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Investment Scams Involving Fake Form 4 Filings: Updated Investor Alert

The SEC’s Office of Investor Education and Advocacy is issuing this updated Investor Alert to warn about fraudsters sending investors fake Form 4 filings as part of a scam.

Fraudsters often use official-looking forms to try to establish credibility with potential victims. One example is Form 4, which is a type of form filed with the SEC to make the public aware of a corporate insider’s purchases and sales of the company’s securities.
In some cases, fraudsters — posing as brokers, investment advisers, asset recovery firms, or regulators — may email fake Form 4 filings to an investor and claim that the fake filings confirm the investor’s purchase of shares, even though the trades were never made and the fraudsters may have simply stolen the money. They may make it appear that the email is coming from the SEC. 

In other cases, fraudsters may email fake Form 4 filings to an investor and claim that the fake filings prove that stock is held in the name of the investor, asking the investor to pay purported taxes or fees to recover money that they lost. In reality, if the investor pays the “taxes or fees,” they will not recover their money and will instead have been scammed out of additional money.

Here are a few things to keep in mind that may help you to avoid an investment scam involving a fake Form 4 filing.

A Form 4 is not a confirmation statement.

Form 4 filings are not confirmations of purchases or transfers of shares. Being provided Form 4 filings for these purposes is a red flag of fraud. Instead, a Form 4 filing is a disclosure filing that is generally filed by corporate insiders (such as directors, executive officers and holders of more than 10% of any class of a company’s securities) to report purchases and sales of the company’s securities. If you are not a director, officer or 10% owner of the company, you are not required to file a Form 4.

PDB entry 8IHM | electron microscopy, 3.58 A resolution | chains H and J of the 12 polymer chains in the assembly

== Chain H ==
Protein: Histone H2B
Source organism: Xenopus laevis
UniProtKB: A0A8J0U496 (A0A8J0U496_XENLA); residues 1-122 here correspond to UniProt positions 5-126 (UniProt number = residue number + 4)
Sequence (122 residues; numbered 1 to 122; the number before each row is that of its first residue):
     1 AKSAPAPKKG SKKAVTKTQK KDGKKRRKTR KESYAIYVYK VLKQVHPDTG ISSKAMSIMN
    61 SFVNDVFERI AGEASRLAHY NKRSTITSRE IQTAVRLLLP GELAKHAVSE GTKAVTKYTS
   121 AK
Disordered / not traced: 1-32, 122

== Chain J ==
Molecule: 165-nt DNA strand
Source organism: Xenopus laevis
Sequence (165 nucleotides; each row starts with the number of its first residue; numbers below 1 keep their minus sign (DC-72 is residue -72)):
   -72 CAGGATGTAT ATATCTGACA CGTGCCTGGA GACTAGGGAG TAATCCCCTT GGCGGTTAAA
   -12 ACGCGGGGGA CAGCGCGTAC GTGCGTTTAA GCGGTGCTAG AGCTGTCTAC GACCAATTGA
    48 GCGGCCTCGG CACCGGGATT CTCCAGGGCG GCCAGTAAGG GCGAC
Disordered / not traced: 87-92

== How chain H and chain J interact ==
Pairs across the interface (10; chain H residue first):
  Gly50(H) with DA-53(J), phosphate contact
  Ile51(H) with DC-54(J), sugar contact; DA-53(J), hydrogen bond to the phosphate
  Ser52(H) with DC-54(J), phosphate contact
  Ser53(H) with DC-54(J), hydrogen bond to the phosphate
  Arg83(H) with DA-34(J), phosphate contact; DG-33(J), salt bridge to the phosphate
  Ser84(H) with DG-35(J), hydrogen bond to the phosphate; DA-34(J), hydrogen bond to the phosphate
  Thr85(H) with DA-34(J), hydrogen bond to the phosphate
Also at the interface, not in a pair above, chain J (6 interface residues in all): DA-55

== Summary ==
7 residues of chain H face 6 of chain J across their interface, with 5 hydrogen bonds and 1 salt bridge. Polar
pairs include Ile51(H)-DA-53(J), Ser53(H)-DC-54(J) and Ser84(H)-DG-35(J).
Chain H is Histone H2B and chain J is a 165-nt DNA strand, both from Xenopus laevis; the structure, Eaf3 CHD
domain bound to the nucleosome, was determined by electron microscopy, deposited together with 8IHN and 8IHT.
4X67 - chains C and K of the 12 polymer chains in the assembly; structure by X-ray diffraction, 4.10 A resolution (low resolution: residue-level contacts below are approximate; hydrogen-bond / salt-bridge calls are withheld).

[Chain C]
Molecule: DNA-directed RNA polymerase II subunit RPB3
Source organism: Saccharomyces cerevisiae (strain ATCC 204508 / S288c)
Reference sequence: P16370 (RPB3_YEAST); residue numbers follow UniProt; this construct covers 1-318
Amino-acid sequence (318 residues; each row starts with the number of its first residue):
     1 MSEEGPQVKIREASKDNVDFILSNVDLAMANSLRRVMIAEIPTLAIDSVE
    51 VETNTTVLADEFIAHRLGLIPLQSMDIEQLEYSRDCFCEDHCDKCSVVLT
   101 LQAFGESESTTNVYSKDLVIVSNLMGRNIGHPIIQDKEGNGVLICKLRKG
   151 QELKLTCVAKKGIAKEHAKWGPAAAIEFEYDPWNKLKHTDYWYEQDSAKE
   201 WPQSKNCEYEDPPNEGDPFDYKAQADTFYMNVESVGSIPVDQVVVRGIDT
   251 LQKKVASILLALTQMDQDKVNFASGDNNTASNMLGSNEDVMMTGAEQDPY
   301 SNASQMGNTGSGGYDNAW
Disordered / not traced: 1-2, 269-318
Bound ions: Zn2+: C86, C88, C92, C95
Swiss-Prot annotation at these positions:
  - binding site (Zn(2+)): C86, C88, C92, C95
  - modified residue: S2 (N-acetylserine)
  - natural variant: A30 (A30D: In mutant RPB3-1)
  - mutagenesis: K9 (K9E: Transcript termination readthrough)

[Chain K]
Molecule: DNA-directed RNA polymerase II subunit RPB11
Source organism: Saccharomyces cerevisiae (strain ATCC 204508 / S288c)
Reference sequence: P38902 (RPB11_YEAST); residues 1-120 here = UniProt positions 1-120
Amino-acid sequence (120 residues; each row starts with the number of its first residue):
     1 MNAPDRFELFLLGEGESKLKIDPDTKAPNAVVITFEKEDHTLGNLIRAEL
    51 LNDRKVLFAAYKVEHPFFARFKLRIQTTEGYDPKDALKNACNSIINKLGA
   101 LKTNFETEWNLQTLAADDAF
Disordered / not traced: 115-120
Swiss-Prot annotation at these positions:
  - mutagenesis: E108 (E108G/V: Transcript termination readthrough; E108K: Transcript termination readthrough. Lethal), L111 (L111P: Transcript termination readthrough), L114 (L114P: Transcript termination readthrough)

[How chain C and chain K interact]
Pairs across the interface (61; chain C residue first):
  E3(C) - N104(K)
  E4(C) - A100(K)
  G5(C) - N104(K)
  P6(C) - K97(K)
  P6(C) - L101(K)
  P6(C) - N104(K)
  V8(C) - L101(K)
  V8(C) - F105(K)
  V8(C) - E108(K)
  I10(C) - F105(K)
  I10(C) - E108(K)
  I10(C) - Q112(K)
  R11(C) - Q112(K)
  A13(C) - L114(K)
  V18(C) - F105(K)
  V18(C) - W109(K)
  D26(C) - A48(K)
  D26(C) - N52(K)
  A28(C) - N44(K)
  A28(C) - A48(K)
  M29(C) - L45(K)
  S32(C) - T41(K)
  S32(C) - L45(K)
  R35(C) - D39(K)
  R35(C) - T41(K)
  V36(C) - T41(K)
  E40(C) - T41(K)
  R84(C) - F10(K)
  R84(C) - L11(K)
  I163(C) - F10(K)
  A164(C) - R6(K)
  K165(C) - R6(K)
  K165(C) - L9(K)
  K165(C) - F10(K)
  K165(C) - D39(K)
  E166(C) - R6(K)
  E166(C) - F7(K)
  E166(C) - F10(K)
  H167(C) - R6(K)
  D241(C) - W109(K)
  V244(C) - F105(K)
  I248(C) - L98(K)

You can confirm a filing on EDGAR. If you receive a Form 4 filing that has purportedly been filed on your behalf, you can search the SEC’s EDGAR database to see if the filing was made. After searching for the applicable company, look for insider transactions under the Ownership disclosures tab as indicated by the red arrows below: 

The SEC does not send trade confirmations.

If you buy a security through a U.S.-registered broker-dealer, the broker-dealer generally must send you a trade confirmation statement. The SEC does not independently confirm trading transactions by email, correspondence or otherwise. Fraudsters may imitate SEC filings or otherwise seek to make it look like the correspondence is from the SEC. Any email or correspondence purportedly from the SEC confirming a specific securities transaction is a red flag of fraud.

You should always check the background and registration status of a broker.

When someone tries to sell you an investment, the first thing you should do is check whether they are registered. Investors can use the free tool on to check out the background, including registration or license status, of any firm or financial professional. You can also contact your state regulator. Investors outside of the United States should contact their countries’ financial regulators and the regulators in the jurisdictions where the broker appears to be located.

Fraudsters may provide you online access to an account that looks like a real brokerage firm website. Do not be fooled by con artists who create websites that look and feel legitimate, who sound convincing, or who are very responsive when you contact them just as legitimate brokers may be. Even if someone tells you that they are registered, verify this fact independently. A few minutes of your time may save you from handing over your money to fraudsters.